The latest reports from both the IMF and the OECD have confirmed that despite Ukrainian success on the battlefield the global economy is still struggling from the effects of Russia’s invasion.
Both reports make grim reading, as the OECD notes that, “With recent indicators taking a turn for the worse, the global economic outlook has darkened.” While the IMF believes that, “The worst is yet to come, and for many people 2023 will feel like a recession.”
Specifically, next year the world economy will expand by only 2.2% (down from 3.1% in 2022) before a more modest recovery in 2024.
While the news of growth may sound positive, it is a highly selective figure, as the economies of both the US and Eurozone are predicted to grow by only 0.5% next year – while the UK economy will shrink by 0.4%.
Instead, the latest data shows that any significant growth in the global economy will be due to activity in major Asian markets, with the Chinese economy predicted to grow by 4.6% in 2023 with the Indian economy growing by 5.7%.
Russian apologists may be expected to blame pandemic lockdowns and imprudent government spending as the cause of the economic turgidity, but the OECD report is quite clear where the fault lies, stating that, “The world economy is paying a high price for Russia’s unprovoked, unjustifiable, and illegal war of aggression against Ukraine.” Adding that, “With the impacts of the COVID-19 pandemic still lingering, the war is dragging down growth and putting additional upward pressure on prices, above all for food and energy. Global GDP stagnated in the second quarter of 2022 and output declined in the G20 economies.”
The situation in Ukraine remains grave for everyone, with the World Bank predicting that their economy will contract by 35% in 2022 but will suffer ongoing repercussions from war debt, scarred land, the destruction of production capacity, and labour shortages caused by the more than 14 million people who are estimated to have been displaced.
Even if the war ended tomorrow, the recovery and reconstruction bill would exceed $349 billion - more than 1.5 times the size of Ukraine’s buoyant 2021 economy.
“Russia’s invasion of Ukraine has triggered one of the biggest human displacement crises and exacted a heavy toll on human and economic life,” explains Anna Bjerde, World Bank Vice President for the Europe and Central Asia region.
Outside of the immediate war zone, the shock to global productivity has been largely over the issue of energy supplies. The OECD report explaining how most economies in Europe and Central Asia are now spending nearly 20% of their economic output on energy, up from only 10% before the war began.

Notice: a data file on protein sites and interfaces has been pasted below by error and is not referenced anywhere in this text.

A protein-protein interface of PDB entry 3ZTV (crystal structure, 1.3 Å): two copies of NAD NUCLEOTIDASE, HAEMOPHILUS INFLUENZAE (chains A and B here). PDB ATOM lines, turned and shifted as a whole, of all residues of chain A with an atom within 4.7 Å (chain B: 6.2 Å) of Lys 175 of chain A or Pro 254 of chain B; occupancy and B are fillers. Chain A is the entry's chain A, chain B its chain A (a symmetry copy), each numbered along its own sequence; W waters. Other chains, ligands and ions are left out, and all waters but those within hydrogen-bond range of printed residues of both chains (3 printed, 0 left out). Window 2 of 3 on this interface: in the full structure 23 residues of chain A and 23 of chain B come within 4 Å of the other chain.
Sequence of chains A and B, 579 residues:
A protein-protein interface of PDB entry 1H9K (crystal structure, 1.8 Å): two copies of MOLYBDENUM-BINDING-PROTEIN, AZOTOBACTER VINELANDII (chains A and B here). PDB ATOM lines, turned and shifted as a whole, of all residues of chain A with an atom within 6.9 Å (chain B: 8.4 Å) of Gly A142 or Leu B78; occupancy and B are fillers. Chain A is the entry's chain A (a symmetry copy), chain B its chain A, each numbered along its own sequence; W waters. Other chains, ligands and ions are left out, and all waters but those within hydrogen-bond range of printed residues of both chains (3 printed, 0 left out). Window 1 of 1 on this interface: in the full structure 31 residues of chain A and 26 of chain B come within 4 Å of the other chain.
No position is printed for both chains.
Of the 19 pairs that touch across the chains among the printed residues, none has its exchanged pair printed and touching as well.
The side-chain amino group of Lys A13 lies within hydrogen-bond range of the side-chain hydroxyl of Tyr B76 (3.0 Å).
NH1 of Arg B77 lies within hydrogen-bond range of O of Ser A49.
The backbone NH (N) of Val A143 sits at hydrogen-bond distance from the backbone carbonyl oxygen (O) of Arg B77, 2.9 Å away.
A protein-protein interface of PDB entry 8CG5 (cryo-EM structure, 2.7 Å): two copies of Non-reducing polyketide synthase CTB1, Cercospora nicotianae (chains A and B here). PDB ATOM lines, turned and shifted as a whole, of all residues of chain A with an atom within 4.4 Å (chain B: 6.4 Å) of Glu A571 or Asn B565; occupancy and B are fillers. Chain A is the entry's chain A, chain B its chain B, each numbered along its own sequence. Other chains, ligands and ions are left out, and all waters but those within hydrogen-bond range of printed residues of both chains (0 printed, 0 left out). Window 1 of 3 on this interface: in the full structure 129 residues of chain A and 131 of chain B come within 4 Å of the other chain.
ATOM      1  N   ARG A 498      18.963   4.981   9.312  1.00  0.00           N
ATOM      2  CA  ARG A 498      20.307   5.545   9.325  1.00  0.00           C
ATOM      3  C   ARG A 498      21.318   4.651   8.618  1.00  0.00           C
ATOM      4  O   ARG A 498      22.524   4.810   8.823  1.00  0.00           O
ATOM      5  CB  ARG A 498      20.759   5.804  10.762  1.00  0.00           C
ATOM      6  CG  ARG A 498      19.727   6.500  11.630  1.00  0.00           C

The knock-on effect of high energy prices hurts more than just manufacturing and the heating of households, but also the cost of transportation which in turn harms all trade. Food prices have also risen significantly, causing pain and poverty in even wealthier countries.
With this in mind, the World Bank is advising countries with medium to high reliance on natural gas imports, industry, or electricity, as well as countries closely connected with EU energy markets to “… prepare for gas shortages and put in place emergency plans to mitigate the worst impacts on households and firms, including saving energy, boosting energy efficiency, and implementing quota/rationing plans.”
“The overlapping crises of the war in Ukraine, the ongoing pandemic and the surge in food and fuel prices are painful reminders that governments need to be prepared to manage massive, unexpected shocks that unravel very quickly,” said Ms. Bjerde.
It is a sentiment supported by Mathias Cormann, the OECD’s secretary general who stated that, “Navigating the economy from the current situation to a sustainable recovery will be challenging. Risks remain tilted to the downside, and economic activity may turn out even weaker if energy prices rise further or if energy disruptions affect gas and electricity markets in Europe and Asia.”
At the heart of plans for economic recovery is the problem of runaway inflation which is predicted to peak in 2022 at a ‘blistering’ 9.4%, before cooling slightly next year to 6.4%.
Combating high inflation will be incredibly challenging if food and energy supplies continue to be intermittent. As Álvaro Santos Pereira, the OECD’s acting chief economist notes, “Since energy prices are likely to remain high and volatile for some time, untargeted measures to keep prices down will become increasingly unaffordable, and could discourage the needed energy savings.”
However, having more stable prices is the only way to ease the economic pain that everyone is suffering.
“If inflation is not contained,” states the OECD report, “these problems will only become worse. Thus, fighting inflation has to be our top policy priority right now.”
Yet, while the war drags on in horrendous conditions on the battlefield and continuing power cuts for Ukrainian civilians, the rest of the world must be thankful for peace. For as long as there is war, businesses will fail, economies will struggle, and everyone will be poorer.
As Cormann observes, “An end to the war and a just peace for Ukraine would be the most impactful way to affect the economic outlook.”
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